Most candidates spent their campaign budgets largely on television commercials, phone calls, mailers, and billboards. This cycle also saw an increase in online advertising, which has looser regulations than other established campaign methods. Online advertisements seem to be boosting interest in the candidates on the internet: Google Trends suggests that there were nearly twice as many searches related to the United States Senate during November 2014 than during the last midterm elections in November 2010. In addition to spending money on advertisements, each candidate also spent much of the previous year traveling to schools and towns in their state to gain voter and media support.
Total campaign expenditures have more than doubled from the $1.6 billion spent in the 1996 elections. However, these exorbitant campaign budgets are not new to the United States. As early as the 1800 Presidential elections between Thomas Jefferson and John Adams, Jefferson paid the editor of the Richmond Examiner to promote his platform. This type of spending set a precedent that has now soared into the billions, involving hundreds of full-time campaign workers. During the 2014 Senate midterm election in North Carolina, for example, candidates Thomas Tillis and Kay Hagan spent a total of $111 million on their campaigns. Senate candidates across the nation spent comparable sums to defeat their opposition.
Bashing other candidates and their campaigns is not a recent phenomenon either. In the 2012 presidential campaign, 65 percent of ads were negative towards other candidates, according to Wesleyan Media Project. Smear campaigns have been around since the inception of the United States government. In the partisan battle between John Adams and Thomas Jefferson, for example, Jefferson claimed that Adams “had hideous hermaphroditical character, which has neither the force and firmness of a man, nor the gentleness and sensibility of a woman.” Similarly, in the 1884 campaign between Grover Cleveland and James Blaine, Cleveland’s campaign used ad hominem rhetoric such as “Blaine, Blaine, James G. Blaine, The Continental Liar from the State of Maine” to sway voters. This type of campaigning, prevalent in today’s presidential and congressional elections, has been an unfortunate part of American politics for centuries.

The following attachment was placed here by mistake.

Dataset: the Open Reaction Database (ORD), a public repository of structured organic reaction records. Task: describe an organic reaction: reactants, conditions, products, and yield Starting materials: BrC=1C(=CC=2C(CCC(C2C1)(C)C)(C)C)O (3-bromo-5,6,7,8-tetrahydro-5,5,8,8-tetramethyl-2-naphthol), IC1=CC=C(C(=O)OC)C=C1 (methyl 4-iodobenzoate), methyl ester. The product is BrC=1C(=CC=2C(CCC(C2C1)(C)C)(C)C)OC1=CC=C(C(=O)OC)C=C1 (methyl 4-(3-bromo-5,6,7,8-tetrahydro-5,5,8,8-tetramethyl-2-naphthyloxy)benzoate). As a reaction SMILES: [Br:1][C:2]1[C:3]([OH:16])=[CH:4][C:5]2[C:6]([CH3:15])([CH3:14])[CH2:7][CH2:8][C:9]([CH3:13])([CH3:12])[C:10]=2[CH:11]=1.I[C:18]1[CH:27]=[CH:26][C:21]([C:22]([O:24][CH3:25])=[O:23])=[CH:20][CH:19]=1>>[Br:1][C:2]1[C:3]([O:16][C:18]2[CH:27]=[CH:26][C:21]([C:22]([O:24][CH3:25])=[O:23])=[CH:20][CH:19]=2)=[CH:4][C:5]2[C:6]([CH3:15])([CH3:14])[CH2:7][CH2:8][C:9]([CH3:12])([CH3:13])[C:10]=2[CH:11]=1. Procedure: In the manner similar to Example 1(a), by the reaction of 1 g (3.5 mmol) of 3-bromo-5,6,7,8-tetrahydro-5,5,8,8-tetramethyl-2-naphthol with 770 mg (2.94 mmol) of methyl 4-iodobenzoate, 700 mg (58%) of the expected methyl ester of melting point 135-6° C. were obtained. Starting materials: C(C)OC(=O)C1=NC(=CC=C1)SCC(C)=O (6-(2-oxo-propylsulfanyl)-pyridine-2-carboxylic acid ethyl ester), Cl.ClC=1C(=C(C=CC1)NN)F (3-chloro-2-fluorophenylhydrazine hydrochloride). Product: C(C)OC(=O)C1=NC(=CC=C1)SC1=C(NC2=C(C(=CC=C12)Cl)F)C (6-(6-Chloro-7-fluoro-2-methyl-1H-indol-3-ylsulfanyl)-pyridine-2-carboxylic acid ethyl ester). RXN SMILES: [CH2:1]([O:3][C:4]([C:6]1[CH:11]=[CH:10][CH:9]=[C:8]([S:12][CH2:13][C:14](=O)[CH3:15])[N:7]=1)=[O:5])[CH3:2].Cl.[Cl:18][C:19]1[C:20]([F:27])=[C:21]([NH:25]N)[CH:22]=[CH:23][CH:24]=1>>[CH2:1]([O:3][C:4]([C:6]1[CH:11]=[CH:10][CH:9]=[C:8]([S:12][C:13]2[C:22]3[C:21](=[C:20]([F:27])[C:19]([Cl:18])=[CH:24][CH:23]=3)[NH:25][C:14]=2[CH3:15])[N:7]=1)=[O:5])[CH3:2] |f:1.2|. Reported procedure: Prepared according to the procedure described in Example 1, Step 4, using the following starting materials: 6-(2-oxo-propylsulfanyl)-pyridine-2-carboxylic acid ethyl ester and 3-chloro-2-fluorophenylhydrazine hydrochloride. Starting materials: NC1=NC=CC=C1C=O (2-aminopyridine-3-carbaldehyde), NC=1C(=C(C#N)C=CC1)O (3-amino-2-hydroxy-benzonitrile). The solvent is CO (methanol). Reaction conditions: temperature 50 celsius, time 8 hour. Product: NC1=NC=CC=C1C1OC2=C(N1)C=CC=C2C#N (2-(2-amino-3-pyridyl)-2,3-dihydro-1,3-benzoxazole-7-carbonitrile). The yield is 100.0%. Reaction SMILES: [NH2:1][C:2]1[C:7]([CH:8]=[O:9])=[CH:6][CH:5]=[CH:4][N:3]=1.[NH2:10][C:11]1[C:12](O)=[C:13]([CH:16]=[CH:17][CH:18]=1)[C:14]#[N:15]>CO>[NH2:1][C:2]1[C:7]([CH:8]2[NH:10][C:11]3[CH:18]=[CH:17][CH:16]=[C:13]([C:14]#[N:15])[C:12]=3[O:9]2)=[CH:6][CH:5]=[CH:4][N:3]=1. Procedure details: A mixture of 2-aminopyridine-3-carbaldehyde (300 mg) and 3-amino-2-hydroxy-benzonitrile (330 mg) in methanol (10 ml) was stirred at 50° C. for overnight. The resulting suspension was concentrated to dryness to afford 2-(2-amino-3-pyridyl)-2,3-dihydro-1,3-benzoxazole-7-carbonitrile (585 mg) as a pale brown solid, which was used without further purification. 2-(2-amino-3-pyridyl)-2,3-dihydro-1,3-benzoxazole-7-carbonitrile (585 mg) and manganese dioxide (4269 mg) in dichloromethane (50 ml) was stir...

As the election campaign budgets increase, critics have questioned the democratic merit of a system which can be heavily influenced by wealth. The concern over high campaign spending was enough to incite the 1971 Federal Election Campaign Act (FECA), which put hard limits on campaign donations and spending for individuals and organizations alike. Many of the limits were deemed unconstitutional under the First Amendment after the 1976 United States Supreme Court case Buckley v. Valeo. Nevertheless, the Federal Election Commission established under FECA still imposes several types of limits on the financing of election campaigns. For example, individuals can only donate up to $2600 to an individual candidate’s campaign per election.
Efforts to curtail campaign finances seem to be minimally effective – the campaign budgets have continued to set records, and the wealthiest individuals and organizations have found alternative ways to fund their preferred parties. One loophole is “soft money”, a donation given to a party rather than a candidate, which is completely unrestricted and allows donors to circumvent the FECA limits imposed for individual candidate donations. However, Democrats and Republicans alike can rest assured that neither party is significantly advantaged by soft money: according to a study performed by American Government and Politics Today, Republicans spent $244 million in soft money in 2000, while Democrats spent $243 million that year for their party. Much of the legislation surrounding campaign finance has not affected how much money goes to candidates, but how money gets to candidates.